As a garden, Chishaku-in has many of the attributes of Japanese landscape design that should attract a good number of visitors. The fact that the temple in Kyoto’s southeastern Higashikawara-cho district is rarely crowded, and that scant attention is paid to it in guidebooks, is therefore somewhat surprising.
The site now occupied by Chishaku-in was once home to Shoun-ji, a temple the famed warlord Toyotomi Hideyoshi built for his son, Sutemaru, who died in 1591 at the age of 3.
There is a touch of irony in the fact that another generalissimo, Tokugawa Ieyasu (1543-1616) — the founder and first shogun of the Tokugawa Shogunate (1603-1867) — placed Shoun-ji in the hands of the priests of Chishaku-in, a temple in Kii Province (present-day Wakayama Prefecture) that was torched to the ground by Hideyoshi’s forces in 1585. Being the headquarters of the Chizan school of Shingon Buddhism, Shoun-ji carries a certain authority.
Some garden scholars have credited the original design of Chishaku-in to the revered personage of Sen-no-Rikyu (1522-91), but this claim is unsupported. Herbert Plutschow’s excellent book on the tea master, “Rediscovering Rikyu,” for example, makes no mention of any time he spent working on the garden. We do know, though, that Rikyu much admired the arrangement and doubtless enjoyed moments of quiet reflection in this pond-viewing garden, which was rebuilt in 1674 under the supervision of the priest Sosei.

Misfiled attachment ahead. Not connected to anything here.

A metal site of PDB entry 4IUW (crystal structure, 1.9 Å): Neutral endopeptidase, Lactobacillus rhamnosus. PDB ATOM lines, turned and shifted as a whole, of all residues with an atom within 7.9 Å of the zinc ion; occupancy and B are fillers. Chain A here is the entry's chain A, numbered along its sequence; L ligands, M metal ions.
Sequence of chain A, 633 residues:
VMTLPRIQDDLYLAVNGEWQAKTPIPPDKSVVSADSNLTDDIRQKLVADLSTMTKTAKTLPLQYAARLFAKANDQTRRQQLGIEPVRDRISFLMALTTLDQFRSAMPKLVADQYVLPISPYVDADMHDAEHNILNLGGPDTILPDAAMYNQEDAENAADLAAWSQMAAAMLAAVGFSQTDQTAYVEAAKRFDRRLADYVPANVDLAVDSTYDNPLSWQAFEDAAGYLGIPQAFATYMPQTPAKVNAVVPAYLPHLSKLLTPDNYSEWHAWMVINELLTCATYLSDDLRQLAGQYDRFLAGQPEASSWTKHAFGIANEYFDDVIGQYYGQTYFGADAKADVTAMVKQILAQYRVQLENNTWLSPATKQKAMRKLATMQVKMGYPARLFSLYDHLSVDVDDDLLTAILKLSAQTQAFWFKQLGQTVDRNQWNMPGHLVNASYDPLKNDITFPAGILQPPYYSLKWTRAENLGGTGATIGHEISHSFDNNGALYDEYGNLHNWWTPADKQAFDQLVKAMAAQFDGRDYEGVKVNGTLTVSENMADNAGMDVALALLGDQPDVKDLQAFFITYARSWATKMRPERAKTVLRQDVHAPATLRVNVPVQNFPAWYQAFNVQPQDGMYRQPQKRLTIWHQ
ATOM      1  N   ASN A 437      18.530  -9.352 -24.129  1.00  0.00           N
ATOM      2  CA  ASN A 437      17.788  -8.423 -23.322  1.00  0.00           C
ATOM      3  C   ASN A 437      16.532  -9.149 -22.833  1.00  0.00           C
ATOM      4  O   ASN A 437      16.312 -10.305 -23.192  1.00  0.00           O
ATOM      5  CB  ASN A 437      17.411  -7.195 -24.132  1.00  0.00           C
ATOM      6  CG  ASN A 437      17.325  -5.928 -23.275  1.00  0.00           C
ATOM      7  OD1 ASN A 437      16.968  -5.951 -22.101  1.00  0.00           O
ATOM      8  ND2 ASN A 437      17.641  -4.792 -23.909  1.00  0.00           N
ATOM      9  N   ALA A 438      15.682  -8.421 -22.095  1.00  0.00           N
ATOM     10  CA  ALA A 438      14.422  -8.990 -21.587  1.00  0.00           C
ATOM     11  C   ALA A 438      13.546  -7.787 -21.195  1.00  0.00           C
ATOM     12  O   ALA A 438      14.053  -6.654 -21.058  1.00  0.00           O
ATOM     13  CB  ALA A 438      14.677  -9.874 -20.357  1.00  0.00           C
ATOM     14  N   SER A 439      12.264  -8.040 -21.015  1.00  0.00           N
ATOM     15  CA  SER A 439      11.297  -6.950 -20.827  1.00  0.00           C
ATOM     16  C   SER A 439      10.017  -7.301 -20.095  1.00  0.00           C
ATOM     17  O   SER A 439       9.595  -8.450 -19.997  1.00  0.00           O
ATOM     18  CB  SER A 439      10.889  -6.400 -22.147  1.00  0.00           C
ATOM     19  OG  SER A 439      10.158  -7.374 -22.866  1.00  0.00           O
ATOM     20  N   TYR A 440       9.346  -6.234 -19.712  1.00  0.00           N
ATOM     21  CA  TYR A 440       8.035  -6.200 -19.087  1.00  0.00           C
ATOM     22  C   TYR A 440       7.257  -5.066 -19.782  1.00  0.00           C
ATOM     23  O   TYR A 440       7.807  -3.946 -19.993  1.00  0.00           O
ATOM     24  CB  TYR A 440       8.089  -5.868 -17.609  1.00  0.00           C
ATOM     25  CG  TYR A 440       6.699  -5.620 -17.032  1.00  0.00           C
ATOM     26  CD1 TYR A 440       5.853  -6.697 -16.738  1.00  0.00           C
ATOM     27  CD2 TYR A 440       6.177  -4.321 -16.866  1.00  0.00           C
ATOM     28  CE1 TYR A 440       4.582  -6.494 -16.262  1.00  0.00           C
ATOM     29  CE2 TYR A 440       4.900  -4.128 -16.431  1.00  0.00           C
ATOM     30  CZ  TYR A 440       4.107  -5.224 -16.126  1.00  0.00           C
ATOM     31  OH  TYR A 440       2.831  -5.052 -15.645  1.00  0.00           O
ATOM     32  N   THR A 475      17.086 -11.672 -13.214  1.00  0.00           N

With Kyoto fortunate to have been exempted from Allied bombing raids in World War II, many of the area’s gardens have survived. However, yet another irony attending Chishaku-in is the fact that both the temple buildings and garden were ravaged by fire in 1947 — two years after the war. Nonetheless, its outline and stone arrangements — the essential schemata for most Japanese landscapes — appear to have survived intact.
Read more via Chishaku-in: a Kyoto garden of deep repose | The Japan Times.